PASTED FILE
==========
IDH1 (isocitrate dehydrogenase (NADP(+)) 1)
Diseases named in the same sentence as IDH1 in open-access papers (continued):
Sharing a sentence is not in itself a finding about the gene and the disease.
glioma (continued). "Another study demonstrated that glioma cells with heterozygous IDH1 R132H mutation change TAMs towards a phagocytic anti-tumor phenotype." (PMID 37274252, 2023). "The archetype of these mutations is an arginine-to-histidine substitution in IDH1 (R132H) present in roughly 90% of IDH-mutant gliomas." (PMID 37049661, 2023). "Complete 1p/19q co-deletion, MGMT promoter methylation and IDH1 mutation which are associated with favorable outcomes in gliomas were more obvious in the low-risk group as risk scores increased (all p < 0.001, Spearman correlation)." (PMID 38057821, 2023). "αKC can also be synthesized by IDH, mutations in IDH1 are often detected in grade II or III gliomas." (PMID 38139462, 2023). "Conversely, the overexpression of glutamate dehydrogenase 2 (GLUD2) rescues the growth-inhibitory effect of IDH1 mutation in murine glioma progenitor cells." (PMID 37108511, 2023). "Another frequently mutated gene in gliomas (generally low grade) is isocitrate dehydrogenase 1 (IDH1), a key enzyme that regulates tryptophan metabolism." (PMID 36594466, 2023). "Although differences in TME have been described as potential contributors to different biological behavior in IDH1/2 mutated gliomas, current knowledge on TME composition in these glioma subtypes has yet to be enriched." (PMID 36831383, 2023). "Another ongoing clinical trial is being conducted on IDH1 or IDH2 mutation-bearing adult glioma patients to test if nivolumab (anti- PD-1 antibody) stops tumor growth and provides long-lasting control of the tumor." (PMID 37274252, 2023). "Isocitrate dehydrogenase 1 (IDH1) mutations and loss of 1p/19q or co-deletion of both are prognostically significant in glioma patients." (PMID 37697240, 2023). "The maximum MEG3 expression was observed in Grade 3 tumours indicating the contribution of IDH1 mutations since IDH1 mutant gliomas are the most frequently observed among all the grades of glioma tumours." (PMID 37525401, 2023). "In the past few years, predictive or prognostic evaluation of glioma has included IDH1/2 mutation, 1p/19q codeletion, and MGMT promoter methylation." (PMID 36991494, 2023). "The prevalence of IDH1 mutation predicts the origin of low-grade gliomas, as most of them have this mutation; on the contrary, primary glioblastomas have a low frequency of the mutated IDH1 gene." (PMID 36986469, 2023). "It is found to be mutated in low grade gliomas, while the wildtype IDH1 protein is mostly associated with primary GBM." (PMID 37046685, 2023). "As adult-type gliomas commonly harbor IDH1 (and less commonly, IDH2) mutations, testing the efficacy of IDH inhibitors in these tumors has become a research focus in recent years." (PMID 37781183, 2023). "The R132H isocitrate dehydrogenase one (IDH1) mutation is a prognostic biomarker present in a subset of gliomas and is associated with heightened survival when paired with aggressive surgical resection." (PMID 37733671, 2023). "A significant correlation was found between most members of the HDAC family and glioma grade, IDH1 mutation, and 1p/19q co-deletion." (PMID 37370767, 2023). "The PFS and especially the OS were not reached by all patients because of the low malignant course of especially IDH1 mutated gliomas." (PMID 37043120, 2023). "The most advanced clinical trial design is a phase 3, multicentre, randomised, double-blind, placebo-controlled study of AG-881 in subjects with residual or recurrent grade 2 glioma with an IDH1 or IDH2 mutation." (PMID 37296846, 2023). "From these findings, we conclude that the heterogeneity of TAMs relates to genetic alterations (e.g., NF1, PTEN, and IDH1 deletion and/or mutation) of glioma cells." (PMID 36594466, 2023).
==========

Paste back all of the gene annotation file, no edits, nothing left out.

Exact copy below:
IDH1 (isocitrate dehydrogenase (NADP(+)) 1)
Diseases named in the same sentence as IDH1 in open-access papers (continued):
Sharing a sentence is not in itself a finding about the gene and the disease.
glioma (continued). "Another study demonstrated that glioma cells with heterozygous IDH1 R132H mutation change TAMs towards a phagocytic anti-tumor phenotype." (PMID 37274252, 2023). "The archetype of these mutations is an arginine-to-histidine substitution in IDH1 (R132H) present in roughly 90% of IDH-mutant gliomas." (PMID 37049661, 2023). "Complete 1p/19q co-deletion, MGMT promoter methylation and IDH1 mutation which are associated with favorable outcomes in gliomas were more obvious in the low-risk group as risk scores increased (all p < 0.001, Spearman correlation)." (PMID 38057821, 2023). "αKC can also be synthesized by IDH, mutations in IDH1 are often detected in grade II or III gliomas." (PMID 38139462, 2023). "Conversely, the overexpression of glutamate dehydrogenase 2 (GLUD2) rescues the growth-inhibitory effect of IDH1 mutation in murine glioma progenitor cells." (PMID 37108511, 2023). "Another frequently mutated gene in gliomas (generally low grade) is isocitrate dehydrogenase 1 (IDH1), a key enzyme that regulates tryptophan metabolism." (PMID 36594466, 2023). "Although differences in TME have been described as potential contributors to different biological behavior in IDH1/2 mutated gliomas, current knowledge on TME composition in these glioma subtypes has yet to be enriched." (PMID 36831383, 2023). "Another ongoing clinical trial is being conducted on IDH1 or IDH2 mutation-bearing adult glioma patients to test if nivolumab (anti- PD-1 antibody) stops tumor growth and provides long-lasting control of the tumor." (PMID 37274252, 2023). "Isocitrate dehydrogenase 1 (IDH1) mutations and loss of 1p/19q or co-deletion of both are prognostically significant in glioma patients." (PMID 37697240, 2023). "The maximum MEG3 expression was observed in Grade 3 tumours indicating the contribution of IDH1 mutations since IDH1 mutant gliomas are the most frequently observed among all the grades of glioma tumours." (PMID 37525401, 2023). "In the past few years, predictive or prognostic evaluation of glioma has included IDH1/2 mutation, 1p/19q codeletion, and MGMT promoter methylation." (PMID 36991494, 2023). "The prevalence of IDH1 mutation predicts the origin of low-grade gliomas, as most of them have this mutation; on the contrary, primary glioblastomas have a low frequency of the mutated IDH1 gene." (PMID 36986469, 2023). "It is found to be mutated in low grade gliomas, while the wildtype IDH1 protein is mostly associated with primary GBM." (PMID 37046685, 2023). "As adult-type gliomas commonly harbor IDH1 (and less commonly, IDH2) mutations, testing the efficacy of IDH inhibitors in these tumors has become a research focus in recent years." (PMID 37781183, 2023). "The R132H isocitrate dehydrogenase one (IDH1) mutation is a prognostic biomarker present in a subset of gliomas and is associated with heightened survival when paired with aggressive surgical resection." (PMID 37733671, 2023). "A significant correlation was found between most members of the HDAC family and glioma grade, IDH1 mutation, and 1p/19q co-deletion." (PMID 37370767, 2023). "The PFS and especially the OS were not reached by all patients because of the low malignant course of especially IDH1 mutated gliomas." (PMID 37043120, 2023). "The most advanced clinical trial design is a phase 3, multicentre, randomised, double-blind, placebo-controlled study of AG-881 in subjects with residual or recurrent grade 2 glioma with an IDH1 or IDH2 mutation." (PMID 37296846, 2023). "From these findings, we conclude that the heterogeneity of TAMs relates to genetic alterations (e.g., NF1, PTEN, and IDH1 deletion and/or mutation) of glioma cells." (PMID 36594466, 2023).